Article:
## Risk Assessment The risk assessment method is a semi-quantitative method that estimates the level of expected losses for a certain reference period, using the following equation:

Risk = H * V * A

H = Hazard, expressed as the chance that a basic unit of 1 hectare in one of the hazard classes is actually hit by a hazard event in a reference period of 50 years. This is referred to as the spatial probability of occurrence;

V = Physical vulnerability of the particular element-at-risk, expressing the probability of complete loss of the elements at risk of the same class given the occurrence of the hazard event.

A = Amount of exposed elements-at-risk, calculated by overlaying in a GIS the hazard classes with the elements at risk and calculating the number of elements at risk per hazard class in each community.

First we have calculated the amount of exposure of different elements-at-risk (buildings, population, GDP, forest, crops and protected areas) for each of the 10 hazard types (earthquakes, floods, landslides, mudflows, rockfall, snow avalanches, wildfires, drought, hailstorms and windstorms).  The exposure is calculated for the three classes of each of the hazard maps (High, moderate and low).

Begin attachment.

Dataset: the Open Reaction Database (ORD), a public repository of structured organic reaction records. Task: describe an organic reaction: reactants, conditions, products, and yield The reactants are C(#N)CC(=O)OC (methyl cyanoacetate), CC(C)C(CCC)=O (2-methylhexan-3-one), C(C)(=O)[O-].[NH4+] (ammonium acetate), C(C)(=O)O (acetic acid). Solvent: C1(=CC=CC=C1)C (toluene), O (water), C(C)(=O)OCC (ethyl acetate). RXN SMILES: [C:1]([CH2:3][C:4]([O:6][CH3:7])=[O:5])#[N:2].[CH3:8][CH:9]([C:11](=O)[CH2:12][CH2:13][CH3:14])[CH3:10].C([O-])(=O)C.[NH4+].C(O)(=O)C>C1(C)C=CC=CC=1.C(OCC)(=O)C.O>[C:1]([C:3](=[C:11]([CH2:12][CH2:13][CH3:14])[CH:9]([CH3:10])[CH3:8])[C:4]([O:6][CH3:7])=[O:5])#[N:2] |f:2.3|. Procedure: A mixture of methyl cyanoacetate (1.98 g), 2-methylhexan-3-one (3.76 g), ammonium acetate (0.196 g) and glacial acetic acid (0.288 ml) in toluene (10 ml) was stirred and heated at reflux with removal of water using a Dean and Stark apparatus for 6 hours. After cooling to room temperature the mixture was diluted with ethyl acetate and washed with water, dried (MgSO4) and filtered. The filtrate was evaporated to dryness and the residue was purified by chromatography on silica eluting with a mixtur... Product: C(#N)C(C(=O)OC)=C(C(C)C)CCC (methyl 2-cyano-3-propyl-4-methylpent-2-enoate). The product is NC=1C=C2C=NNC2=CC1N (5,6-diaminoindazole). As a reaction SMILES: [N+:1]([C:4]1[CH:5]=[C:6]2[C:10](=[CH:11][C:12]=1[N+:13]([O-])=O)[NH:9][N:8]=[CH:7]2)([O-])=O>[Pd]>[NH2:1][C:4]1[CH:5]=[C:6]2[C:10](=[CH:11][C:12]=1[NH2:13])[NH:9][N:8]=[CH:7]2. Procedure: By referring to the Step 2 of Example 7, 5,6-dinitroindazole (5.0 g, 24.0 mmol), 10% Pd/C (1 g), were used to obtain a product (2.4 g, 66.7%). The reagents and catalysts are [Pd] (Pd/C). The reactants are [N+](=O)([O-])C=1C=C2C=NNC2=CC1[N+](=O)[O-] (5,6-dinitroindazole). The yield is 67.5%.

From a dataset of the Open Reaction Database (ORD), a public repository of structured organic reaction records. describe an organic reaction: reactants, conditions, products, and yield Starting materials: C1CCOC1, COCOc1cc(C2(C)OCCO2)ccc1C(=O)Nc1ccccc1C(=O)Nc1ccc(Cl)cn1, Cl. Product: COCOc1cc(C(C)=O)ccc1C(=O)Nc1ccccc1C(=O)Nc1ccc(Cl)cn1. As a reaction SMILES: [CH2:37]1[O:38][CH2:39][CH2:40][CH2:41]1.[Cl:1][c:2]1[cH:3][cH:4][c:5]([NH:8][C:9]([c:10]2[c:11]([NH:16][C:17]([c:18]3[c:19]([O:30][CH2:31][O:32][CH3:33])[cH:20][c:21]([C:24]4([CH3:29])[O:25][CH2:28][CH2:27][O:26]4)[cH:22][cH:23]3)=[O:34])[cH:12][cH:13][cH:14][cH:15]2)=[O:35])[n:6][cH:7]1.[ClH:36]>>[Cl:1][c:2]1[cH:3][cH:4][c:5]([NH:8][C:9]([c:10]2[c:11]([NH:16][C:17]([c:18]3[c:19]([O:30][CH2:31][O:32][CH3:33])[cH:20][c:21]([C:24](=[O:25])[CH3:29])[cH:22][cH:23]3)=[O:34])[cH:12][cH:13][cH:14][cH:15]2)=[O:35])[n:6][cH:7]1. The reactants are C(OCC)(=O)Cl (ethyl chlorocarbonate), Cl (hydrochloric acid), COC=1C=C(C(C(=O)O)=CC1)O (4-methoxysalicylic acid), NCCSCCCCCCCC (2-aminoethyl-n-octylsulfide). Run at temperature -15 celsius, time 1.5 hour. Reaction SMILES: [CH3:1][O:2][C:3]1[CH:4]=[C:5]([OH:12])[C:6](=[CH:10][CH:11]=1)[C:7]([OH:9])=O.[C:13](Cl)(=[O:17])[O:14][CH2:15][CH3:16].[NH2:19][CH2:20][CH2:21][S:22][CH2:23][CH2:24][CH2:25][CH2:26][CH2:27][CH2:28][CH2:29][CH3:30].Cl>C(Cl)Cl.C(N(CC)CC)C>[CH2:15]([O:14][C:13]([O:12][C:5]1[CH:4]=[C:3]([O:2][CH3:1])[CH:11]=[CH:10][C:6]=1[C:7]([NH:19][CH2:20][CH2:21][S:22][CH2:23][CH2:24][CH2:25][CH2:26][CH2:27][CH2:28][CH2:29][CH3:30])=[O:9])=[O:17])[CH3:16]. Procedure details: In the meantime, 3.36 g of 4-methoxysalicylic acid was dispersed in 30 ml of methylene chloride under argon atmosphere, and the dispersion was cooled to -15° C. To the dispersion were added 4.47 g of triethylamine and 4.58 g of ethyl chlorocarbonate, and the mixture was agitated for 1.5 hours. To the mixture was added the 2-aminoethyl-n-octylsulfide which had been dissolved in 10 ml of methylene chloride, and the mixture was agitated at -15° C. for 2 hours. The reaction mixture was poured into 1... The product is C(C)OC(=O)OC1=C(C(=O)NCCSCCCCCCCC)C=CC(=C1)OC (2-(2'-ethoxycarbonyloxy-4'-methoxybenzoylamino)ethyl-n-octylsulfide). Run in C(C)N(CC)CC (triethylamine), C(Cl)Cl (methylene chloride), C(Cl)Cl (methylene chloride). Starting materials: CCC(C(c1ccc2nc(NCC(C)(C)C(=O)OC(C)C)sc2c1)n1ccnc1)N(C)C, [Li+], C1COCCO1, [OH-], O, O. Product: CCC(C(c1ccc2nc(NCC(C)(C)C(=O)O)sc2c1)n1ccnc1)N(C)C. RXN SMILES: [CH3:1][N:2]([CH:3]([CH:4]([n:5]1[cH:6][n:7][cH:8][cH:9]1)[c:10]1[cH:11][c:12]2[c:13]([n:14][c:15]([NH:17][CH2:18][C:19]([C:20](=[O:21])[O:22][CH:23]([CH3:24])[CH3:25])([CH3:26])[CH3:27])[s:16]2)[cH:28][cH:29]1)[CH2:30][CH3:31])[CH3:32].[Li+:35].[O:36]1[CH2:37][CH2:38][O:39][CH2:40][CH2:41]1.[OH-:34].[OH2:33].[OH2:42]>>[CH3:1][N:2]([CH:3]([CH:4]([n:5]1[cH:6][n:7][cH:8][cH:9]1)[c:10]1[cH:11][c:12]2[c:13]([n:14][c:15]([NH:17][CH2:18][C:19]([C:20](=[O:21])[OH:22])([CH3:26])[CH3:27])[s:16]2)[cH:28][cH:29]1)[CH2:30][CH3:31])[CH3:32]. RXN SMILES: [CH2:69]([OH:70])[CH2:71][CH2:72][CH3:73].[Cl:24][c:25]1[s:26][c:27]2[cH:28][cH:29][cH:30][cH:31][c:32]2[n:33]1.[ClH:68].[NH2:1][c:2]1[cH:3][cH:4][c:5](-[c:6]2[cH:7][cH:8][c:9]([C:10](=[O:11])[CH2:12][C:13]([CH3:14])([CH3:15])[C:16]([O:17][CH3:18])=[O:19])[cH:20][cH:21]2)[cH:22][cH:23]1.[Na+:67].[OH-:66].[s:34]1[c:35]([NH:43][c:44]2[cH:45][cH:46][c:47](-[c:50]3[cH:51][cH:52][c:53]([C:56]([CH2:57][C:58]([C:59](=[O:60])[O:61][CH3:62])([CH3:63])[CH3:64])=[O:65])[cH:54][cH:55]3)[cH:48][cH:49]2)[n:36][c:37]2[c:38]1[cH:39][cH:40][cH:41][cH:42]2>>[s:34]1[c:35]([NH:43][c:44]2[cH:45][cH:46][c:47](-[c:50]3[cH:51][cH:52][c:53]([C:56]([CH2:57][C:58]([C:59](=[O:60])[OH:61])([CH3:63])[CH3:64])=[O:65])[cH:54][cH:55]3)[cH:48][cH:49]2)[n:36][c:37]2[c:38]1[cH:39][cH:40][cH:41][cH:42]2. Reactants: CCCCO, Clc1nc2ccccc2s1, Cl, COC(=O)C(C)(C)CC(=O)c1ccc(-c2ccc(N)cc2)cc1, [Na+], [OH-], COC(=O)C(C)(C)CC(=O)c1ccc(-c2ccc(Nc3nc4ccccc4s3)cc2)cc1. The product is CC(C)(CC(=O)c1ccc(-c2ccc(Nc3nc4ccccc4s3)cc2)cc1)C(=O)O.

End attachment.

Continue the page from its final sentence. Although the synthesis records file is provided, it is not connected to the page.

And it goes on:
The hazard is expressed as the spatial probability that a certain area is expected to be impacted by one of the hazard types within a given reference period. In this study we used a reference period of 50 years. In order to estimate the spatial probability of occurrence, we analyzed the historical catalogues of the various hazard types.

Next we estimated the area affected by one event (e.g. for landslide an area of 5000 m2) and multiplied this with the number of expected events. The resulting value expresses the estimated area that might be impacted by a specific hazard in a reference period of 50 years. This was then divided by the total area of the hazard class in order to obtain the spatial probability of occurrence.

The vulnerability is evaluated as the degree of damage that is likely to occur to a particular element-at-risk given the impact of a certain type of hazard. Given the national scale and the fact that we cannot differentiate the degree of intensity we have adopted single vulnerability values for each of the elements-at-risk and hazard types.